Morphine is the most important alkaloid of opium, and is generally used as the sulphate.

It has no action on the skin or mucous membranes, but is quickly absorbed from the latter.

In animals it stimulates the spinal cord, but in man it quiets and stupefies the brain, finally producing coma. It slightly dulls the sensibility of the sensory nerves, but stops sensation mostly by action on the cerebral nerve centers. It slows the respiration by acting on the respiratory center, dries up secretions, and stops peristalsis. It produces death by paralyzing the respiratory center.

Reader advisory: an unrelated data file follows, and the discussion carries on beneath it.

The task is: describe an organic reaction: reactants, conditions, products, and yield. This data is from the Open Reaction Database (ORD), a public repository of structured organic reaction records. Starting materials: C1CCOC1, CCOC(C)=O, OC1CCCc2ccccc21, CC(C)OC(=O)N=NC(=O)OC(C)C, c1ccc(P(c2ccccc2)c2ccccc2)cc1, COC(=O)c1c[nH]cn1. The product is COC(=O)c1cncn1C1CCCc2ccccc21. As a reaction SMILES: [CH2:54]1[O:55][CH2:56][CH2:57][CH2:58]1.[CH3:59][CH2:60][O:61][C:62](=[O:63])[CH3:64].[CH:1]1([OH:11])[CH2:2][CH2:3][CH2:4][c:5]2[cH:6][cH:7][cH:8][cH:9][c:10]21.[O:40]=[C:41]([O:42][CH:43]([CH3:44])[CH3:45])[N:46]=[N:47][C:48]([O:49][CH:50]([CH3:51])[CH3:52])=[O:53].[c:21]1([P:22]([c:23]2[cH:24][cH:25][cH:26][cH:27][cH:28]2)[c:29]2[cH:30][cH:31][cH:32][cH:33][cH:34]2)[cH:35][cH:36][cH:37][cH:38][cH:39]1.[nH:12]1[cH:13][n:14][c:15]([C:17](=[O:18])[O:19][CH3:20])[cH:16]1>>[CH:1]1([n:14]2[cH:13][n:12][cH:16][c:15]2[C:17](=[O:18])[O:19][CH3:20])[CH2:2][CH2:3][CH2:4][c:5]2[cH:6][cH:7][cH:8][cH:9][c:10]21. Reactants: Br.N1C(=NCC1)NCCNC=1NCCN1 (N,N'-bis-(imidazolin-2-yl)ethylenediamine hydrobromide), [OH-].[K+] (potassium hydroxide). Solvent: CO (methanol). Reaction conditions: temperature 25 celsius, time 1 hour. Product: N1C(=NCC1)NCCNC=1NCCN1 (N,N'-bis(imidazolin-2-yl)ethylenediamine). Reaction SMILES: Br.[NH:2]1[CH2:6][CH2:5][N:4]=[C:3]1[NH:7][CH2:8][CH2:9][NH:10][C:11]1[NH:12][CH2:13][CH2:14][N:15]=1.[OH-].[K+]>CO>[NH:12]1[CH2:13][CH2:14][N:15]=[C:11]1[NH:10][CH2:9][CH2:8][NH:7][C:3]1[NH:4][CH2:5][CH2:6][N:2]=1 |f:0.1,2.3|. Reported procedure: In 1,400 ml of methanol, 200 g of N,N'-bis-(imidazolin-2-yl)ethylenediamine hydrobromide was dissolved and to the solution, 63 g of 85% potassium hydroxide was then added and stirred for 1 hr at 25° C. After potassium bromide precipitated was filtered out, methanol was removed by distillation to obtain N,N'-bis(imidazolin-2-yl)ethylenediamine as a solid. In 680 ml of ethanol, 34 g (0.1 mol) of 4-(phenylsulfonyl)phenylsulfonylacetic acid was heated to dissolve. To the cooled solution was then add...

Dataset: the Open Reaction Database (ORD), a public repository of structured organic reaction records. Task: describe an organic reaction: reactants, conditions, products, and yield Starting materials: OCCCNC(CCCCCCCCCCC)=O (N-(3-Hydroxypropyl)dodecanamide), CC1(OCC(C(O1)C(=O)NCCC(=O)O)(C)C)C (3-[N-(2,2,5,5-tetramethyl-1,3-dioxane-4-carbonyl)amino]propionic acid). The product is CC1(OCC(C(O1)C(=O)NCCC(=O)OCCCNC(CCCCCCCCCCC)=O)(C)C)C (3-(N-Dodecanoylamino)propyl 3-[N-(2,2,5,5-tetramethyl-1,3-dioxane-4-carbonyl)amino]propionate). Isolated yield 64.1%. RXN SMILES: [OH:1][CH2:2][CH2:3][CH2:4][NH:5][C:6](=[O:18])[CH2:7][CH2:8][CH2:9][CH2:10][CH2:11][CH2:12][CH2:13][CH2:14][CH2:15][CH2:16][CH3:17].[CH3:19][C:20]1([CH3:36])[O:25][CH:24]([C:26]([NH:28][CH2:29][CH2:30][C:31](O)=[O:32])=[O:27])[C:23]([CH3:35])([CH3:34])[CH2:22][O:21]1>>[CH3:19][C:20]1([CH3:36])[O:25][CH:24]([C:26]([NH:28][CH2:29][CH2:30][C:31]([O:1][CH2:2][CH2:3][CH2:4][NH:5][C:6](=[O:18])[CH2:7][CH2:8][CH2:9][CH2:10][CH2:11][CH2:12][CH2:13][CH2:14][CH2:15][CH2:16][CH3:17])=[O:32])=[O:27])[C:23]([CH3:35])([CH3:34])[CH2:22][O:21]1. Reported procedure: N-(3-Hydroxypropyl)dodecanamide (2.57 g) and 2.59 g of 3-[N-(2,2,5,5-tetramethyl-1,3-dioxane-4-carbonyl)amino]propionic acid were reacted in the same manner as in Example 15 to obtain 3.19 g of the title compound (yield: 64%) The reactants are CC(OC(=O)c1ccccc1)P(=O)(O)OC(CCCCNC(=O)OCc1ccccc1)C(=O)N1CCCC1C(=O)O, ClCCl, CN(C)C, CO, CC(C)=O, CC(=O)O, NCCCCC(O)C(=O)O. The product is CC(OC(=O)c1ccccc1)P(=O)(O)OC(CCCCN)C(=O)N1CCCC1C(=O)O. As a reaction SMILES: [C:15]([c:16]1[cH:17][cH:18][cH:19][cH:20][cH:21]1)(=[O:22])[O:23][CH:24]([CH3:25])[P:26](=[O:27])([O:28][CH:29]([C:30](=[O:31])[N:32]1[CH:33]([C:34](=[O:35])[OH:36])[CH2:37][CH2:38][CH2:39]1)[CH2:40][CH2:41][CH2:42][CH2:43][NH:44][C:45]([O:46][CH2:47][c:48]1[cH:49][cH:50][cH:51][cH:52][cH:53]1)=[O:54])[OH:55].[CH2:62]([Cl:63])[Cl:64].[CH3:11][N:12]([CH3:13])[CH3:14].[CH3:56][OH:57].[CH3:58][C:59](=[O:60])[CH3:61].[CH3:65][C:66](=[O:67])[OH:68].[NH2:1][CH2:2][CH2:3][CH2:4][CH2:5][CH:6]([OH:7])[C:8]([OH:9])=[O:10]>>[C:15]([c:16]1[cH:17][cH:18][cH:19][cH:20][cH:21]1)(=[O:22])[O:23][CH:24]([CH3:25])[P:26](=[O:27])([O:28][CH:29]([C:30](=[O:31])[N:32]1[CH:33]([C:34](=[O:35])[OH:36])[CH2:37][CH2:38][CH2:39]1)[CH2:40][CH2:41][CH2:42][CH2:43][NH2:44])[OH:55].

It is excreted into the stomach and in the urine.